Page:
◊ How does what we did change your understanding of how communications worked during 19th century wars? – I did this exact activity back in high school in my history class so there wasn’t a change in my understanding. However, when I did the exercise the first time around, I remember being shocked by how much my hand hurt and I couldn’t stop thinking about how many people must have gotten carpal tunnel. On a more collegiate train of thought, it made me consider what factors affected communication then in addition to everything being handwritten. Wars weren’t exactly conducive for efficient mail routes and led to letters being lost or delayed. Travel routes for mail people were constantly changing to accommodate new battle grounds or invasions. Due to all these factors, I am impressed that there was any communication at all.
◊ How does it connect to the way information travels today? – Information today travels in a way that was completely unimaginable in the 19th century. The rapid development has allowed us to immediately contact anyone we want whenever we want, provided we have internet access and an internet capable communication device. This is in stark contrast to the relatively unreliable mail system during the 19th century wars. We never have to fear that our message hasn’t been delivered to a person, as most apps have a feature that tell you when a message has been delivered. By having a significantly greater accessibility to immediate communication, we struggle to imagine what it was like to live in a different time, something that this activity gave us a brief glimpse of.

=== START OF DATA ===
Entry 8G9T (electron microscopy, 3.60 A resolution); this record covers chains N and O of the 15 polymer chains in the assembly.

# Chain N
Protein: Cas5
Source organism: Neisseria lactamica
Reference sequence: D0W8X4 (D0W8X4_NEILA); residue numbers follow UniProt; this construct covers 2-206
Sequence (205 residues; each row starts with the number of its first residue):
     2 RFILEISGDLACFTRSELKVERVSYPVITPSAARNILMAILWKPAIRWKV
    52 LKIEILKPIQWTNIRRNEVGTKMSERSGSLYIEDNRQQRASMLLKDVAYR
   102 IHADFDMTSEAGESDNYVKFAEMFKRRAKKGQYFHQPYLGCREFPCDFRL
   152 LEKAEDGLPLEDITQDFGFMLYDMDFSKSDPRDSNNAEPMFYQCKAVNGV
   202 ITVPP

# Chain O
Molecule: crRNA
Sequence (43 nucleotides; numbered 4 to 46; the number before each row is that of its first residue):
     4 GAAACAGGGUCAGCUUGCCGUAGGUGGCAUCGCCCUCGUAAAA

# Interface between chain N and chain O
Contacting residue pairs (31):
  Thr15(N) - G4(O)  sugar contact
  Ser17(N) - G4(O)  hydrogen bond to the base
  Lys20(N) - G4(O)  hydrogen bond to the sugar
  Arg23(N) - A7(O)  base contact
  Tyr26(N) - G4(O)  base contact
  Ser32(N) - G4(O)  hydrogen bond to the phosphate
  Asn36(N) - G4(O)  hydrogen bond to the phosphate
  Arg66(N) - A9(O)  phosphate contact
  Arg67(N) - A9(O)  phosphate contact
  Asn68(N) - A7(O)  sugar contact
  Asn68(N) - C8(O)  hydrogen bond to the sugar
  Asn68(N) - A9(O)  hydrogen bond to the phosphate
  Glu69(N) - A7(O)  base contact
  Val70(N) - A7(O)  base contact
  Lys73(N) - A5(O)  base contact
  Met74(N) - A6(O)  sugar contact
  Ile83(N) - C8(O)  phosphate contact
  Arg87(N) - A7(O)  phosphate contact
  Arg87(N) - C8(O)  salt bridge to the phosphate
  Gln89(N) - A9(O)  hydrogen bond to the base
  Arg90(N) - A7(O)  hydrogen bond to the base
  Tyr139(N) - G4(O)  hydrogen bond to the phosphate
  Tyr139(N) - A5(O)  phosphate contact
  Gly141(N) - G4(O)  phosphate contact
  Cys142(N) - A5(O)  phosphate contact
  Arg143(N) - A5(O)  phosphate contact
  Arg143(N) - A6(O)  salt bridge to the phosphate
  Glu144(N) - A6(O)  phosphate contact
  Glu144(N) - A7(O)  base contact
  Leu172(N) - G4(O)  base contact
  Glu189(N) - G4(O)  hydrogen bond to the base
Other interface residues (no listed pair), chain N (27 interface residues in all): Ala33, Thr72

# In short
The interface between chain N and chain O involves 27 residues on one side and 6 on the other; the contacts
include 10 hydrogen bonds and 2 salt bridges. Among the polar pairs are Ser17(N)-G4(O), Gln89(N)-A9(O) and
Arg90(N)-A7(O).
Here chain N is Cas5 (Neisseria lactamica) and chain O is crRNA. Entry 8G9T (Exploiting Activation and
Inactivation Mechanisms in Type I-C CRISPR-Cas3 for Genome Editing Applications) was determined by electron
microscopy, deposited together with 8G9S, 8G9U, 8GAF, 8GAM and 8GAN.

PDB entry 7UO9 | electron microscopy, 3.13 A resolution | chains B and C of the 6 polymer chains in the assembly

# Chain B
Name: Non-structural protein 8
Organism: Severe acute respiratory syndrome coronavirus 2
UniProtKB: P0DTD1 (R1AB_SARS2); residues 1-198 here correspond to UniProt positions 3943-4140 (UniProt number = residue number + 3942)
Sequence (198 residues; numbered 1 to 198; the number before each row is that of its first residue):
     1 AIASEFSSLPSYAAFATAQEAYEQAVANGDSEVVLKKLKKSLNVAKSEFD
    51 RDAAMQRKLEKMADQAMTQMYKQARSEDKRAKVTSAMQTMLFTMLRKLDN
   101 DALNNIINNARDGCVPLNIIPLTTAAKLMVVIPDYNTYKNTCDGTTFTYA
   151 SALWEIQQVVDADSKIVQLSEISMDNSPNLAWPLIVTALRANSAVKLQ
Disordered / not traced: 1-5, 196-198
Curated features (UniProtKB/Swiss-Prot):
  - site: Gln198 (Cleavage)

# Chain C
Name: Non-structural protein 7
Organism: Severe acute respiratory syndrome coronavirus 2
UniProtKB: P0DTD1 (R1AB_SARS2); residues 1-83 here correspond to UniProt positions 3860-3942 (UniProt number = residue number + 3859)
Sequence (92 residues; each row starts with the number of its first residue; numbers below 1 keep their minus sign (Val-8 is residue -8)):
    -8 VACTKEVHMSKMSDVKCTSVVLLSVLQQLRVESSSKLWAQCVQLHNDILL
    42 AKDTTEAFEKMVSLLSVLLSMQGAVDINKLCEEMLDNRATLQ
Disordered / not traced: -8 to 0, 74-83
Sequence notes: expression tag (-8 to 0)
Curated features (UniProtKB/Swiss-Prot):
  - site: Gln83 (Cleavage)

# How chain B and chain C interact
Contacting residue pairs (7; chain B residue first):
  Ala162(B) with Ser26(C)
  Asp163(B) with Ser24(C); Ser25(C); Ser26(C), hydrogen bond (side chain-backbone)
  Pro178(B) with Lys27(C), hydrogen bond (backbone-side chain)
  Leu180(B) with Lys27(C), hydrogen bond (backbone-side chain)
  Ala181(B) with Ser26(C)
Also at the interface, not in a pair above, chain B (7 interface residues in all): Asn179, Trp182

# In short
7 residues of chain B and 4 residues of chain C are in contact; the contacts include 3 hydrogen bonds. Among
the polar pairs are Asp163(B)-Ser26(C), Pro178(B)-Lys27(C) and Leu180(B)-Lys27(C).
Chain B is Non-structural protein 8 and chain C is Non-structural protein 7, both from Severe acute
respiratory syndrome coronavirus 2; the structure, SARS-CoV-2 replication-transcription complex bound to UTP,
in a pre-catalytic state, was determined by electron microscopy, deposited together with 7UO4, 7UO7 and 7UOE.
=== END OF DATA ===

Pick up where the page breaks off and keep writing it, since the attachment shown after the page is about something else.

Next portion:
◊ How does it relate to modern ideas about preservation and access to materials? – Due to the many problems that communication faced in the 19th century, physical materials of these interactions are relatively scarce. Therefore, all documents that are found to have any historical importance are preserved. I spent a semester interning at my school’s archive and was privy to some of the strange things we chose to preserve. For example, a large painting of a cowboy. I’m from Vermont, we didn’t have cowboys. But historical materials are such a rarity, we kept it in our archives. Archives are often inaccessible to the general public and require special authorization. This is not done to hide these materials from the public as pdf’s are published of most protected documents, but to keep them safe from anyone who may steal such items. This mentality of protection can definitely be partially attributed to the scarcity of these documents.
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